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New frontier for the adoption of Green IT

10 November 2009

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Organisations are embracing green technologies not just for cutting down carbon emissions but also for saving money, writes Srikanth R.P. Besides unified computing and virtualisation, Indian enterprises need to make use of green initiatives like ‘zero-watt PC’ and ‘follow the moon strategy’ to measure the energy consumption in real time.

Just six months ago, India Inc was in the eye of a perfect storm. With dampened demand both in the export and domestic markets, IT functions across companies in different industries were asked to look within, and suggest ways to cut down operational costs, and simultaneously boost growth.

Image credits: Google/ Organisations are embracing green technologies

Forced into a corner, Indian CIOs began to proactively look at Green IT initiatives not just for cutting down carbon emissions, but more importantly for saving money.

The power of technology to help organisations go green has tremendous potential—and this can happen in various ways. For example, many Indian organisations today have a mandate that individuals or teams must first explore videoconferencing or telepresence options before putting forward a travel request.

The larger the scale of operations, larger are the savings. This is the new frontier for the adoption of Green IT, and will see organisations shifting their focus from data centres to embedding their Green IT strategies in business processes (such as travel requests). This transition is nicely captured in a Forrester Research report titled ‘Mapping IT’s Green Opportunities.’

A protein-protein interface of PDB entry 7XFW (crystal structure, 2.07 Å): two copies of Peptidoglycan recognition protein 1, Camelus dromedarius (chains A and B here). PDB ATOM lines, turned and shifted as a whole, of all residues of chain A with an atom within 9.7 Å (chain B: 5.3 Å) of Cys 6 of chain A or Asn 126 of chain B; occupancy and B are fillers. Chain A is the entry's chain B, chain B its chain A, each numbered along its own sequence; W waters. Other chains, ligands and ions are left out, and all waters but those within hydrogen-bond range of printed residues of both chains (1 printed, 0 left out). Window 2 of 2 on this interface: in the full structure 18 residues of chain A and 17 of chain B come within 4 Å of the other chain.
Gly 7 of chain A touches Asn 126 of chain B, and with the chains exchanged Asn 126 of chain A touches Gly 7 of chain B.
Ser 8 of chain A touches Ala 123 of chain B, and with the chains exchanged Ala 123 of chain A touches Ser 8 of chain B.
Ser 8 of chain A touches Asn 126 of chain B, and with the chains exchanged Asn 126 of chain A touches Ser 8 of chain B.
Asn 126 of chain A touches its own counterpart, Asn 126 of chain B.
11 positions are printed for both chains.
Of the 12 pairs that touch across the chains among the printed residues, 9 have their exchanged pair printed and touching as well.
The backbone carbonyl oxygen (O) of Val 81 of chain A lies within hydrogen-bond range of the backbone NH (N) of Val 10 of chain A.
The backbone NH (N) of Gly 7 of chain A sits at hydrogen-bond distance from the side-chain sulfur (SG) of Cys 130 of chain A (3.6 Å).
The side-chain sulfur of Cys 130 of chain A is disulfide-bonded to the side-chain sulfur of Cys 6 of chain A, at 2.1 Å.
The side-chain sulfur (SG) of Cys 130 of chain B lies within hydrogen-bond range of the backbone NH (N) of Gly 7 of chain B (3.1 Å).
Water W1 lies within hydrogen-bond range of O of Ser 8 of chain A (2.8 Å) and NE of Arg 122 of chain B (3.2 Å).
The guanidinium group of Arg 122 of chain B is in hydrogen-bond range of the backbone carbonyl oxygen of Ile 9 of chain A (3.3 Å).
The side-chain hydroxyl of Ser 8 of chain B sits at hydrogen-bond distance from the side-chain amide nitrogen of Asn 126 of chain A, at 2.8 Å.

Wipro is a prime example of the transformation and cost savings that organisations can achieve by using Unified Communication tools. The firm has been able to save close to 100 trips per year for piloted projects, with approximate savings of USD 2.5 million.

"A single airplane crossing the Atlantic can use over 60,000 liters of fuel – close to as much fuel as a car consumes in 50 years"

To put this achievement in perspective, consider the following facts. Global aviation accounts for about 2% of all human-caused carbon dioxide emissions. A single airplane crossing the Atlantic can use over 60,000 liters of fuel – close to as much fuel as a car consumes in 50 years.

When you consider that a firm such as Wipro has saved over 100 trips per year, one can imagine the overall reduction in carbon emissions.

Using Virtualisation to cut down emissions

With costs related to energy consumption on the rise, CIOs have also embraced Virtualisation with a vengeance.

Virtualisation technologies enable enterprises to consolidate the number of servers in a data center. In India, enterprises such as HDFC Bank and Reliance Capital have used the power of virtualisation technologies to aggressively boost efficiencies and reduce costs.